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Fracking study bill sinking?

Prospects are dimming for a proposed two-year study of drilling for natural gas in the Marcellus shale deposits in western Maryland. 

The bill, HB852, sailed through the House 98-40 a few weeks ago, after being substantially reworked.  With only hours to go, though, it has yet to emerge from the Senate Education, Health and Environmental Affairs Committee.  Talks between the energy industry, environmental advocates and state officials aimed at resolving their differences over the bill reportedly have broken down.

The House-passed bill calls for the Maryland Departments of the Environment and Natural Resources to study the impact on drinking water wells and surface water of hydraulic fracturing (aka "fracking"), as well as the effects of drilling on air quality, traffic, forests and land use.  They were to render a report by 2013, with the study underwritten by a $10 fee paid on every acre of western Maryland land for which energy companies have leased the mineral rights - a total of $1.2 million to $1.5 million, by one estimate.

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Talks have been going on between legislative leaders, the gas industry, environmental advocates and the O'Malley administration in an attempt to address continuing industry issues with the bill.

The chief hangup, according to those involved in the talks, is over allowing "exploratory" drilling before the study is concluded.  Under revisions to be proposed to the Senate panel, state regulators would have to submit an interim report by July 2012, with a final evaluation and recommendations due a year later.

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Industry officials reportedly want to be able to move ahead with producing gas as soon as possible after the interim report, while regulators and others want to limit drilling activity until all the impacts have been thoroughly analyzed.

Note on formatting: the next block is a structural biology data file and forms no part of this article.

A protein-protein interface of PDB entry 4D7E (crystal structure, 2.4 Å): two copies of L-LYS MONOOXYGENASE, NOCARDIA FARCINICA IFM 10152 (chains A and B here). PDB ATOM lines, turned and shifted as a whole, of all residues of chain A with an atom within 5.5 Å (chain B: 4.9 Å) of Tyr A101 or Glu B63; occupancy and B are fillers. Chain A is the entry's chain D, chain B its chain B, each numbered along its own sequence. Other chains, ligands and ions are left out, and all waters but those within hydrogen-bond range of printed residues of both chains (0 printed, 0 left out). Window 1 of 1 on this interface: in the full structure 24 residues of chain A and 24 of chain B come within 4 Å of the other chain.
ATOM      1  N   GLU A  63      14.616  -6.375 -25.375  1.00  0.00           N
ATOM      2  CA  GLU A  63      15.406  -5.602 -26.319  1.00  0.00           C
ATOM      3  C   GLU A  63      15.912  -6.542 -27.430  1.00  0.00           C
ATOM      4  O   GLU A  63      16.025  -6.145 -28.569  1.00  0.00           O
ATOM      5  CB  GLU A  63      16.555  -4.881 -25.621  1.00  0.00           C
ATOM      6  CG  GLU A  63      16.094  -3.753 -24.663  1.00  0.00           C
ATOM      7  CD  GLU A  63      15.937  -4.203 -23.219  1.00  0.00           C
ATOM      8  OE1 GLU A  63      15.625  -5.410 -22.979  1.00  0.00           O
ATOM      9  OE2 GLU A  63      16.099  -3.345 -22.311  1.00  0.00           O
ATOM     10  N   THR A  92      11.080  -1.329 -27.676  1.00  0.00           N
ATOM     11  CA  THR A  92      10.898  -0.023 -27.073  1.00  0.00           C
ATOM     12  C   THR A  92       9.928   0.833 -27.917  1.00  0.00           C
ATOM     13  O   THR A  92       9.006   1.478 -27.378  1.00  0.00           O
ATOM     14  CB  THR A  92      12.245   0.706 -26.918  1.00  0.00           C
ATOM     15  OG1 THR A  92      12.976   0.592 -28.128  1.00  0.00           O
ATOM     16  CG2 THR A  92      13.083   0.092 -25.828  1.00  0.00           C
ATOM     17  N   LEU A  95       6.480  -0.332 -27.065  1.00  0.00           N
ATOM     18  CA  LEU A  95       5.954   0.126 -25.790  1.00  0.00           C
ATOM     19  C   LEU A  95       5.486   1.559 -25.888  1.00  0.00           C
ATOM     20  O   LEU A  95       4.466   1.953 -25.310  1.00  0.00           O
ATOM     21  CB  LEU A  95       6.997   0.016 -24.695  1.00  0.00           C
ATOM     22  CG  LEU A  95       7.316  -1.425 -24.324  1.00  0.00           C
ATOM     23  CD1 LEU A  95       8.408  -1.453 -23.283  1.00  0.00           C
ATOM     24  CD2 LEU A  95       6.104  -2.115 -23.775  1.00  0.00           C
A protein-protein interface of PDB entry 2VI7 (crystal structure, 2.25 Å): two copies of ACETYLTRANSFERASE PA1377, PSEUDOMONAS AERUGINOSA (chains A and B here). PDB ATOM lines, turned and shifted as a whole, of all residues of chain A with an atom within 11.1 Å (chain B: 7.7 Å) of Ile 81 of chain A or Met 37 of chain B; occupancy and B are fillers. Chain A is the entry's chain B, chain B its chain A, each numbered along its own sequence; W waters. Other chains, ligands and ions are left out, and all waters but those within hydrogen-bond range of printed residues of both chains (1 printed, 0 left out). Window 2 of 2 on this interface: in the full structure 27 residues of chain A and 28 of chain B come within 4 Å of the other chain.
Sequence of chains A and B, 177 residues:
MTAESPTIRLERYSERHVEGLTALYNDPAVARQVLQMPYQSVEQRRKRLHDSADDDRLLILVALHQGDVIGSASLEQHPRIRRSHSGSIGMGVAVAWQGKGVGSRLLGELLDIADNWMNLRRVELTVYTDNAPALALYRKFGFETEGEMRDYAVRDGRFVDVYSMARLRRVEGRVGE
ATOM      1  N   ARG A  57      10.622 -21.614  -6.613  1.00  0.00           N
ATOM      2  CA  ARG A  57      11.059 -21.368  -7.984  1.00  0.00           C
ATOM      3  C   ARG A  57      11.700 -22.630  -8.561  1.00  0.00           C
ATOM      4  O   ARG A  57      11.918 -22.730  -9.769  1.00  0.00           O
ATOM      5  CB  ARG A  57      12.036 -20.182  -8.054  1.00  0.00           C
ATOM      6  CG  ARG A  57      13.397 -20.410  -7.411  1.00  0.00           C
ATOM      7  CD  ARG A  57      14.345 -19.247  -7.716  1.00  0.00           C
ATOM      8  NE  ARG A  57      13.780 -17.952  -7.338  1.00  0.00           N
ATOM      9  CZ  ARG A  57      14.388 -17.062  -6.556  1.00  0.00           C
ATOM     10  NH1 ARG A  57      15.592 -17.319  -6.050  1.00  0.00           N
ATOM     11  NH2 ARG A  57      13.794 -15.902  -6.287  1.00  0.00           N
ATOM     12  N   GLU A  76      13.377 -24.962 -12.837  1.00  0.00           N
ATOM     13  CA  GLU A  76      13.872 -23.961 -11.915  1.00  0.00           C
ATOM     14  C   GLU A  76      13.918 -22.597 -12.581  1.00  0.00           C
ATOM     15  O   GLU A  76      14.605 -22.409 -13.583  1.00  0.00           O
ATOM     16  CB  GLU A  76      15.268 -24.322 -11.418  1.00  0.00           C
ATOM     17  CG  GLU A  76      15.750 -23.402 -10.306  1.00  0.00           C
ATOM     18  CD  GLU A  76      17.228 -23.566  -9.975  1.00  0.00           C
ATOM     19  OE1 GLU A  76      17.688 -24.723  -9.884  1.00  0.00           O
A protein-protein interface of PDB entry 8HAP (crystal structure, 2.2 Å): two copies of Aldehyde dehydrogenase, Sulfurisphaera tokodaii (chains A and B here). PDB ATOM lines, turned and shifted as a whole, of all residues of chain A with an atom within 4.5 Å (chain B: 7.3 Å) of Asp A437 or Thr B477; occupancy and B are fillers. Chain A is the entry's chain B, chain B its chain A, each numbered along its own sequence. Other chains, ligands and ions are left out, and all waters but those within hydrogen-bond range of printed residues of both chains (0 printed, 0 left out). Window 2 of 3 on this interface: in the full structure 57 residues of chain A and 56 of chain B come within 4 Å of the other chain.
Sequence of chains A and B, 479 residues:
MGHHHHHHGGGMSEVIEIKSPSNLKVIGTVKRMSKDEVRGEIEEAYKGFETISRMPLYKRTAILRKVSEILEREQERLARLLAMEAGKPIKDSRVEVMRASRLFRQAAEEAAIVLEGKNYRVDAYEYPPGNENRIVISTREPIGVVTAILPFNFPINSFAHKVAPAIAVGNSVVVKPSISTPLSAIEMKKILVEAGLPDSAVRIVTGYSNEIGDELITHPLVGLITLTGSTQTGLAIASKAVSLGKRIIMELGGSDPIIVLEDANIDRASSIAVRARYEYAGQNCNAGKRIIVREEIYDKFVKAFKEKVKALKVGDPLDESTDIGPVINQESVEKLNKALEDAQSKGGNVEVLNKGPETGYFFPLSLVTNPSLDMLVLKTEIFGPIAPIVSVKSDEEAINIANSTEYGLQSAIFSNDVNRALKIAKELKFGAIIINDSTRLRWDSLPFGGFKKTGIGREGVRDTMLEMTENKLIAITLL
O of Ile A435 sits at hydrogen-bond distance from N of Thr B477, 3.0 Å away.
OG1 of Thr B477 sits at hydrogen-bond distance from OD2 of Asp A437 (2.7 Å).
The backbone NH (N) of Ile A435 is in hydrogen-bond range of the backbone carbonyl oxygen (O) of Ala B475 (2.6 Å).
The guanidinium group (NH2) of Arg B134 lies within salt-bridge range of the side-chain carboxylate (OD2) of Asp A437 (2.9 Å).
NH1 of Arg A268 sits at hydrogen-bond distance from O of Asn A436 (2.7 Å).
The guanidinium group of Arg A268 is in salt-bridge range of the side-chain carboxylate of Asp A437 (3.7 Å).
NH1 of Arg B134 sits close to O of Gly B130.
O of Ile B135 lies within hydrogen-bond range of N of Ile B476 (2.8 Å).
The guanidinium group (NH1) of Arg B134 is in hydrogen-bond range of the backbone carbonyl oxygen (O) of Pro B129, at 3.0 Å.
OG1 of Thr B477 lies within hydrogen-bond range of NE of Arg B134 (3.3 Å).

Another change proposed in the House-passed bill would up the lease fee to $15 an acre for any new contracts signed after a certain date later this year.

With less than eight hours to go, though, the Senate committee must vote out a bill, have it pass the Senate and then get the House to agree to it - or negotiate out the differences.

"Long way to go with not a lot of time on the calendar today," one participant in the talks emailed a short while ago. "Not feeling confident."

Without legislation, state officials have already said they intend to take their time studying the potential impacts of fracking, because of controvesry over the practice in Pennsylvania and elsewhere.  Officials have said it likely will take them two years to complete that evaluation anyway, but left open the possibiility they may decide sooner that they have enough information to put appropriate safeguards in place.

Even so, the lack of legislation would mean there'd be no revenue from gas leases to help pay for the state's study.

(Natural gas well being drilled in Pennsylvania, 2005 Baltimore Sun photo by Doug Kapustin)

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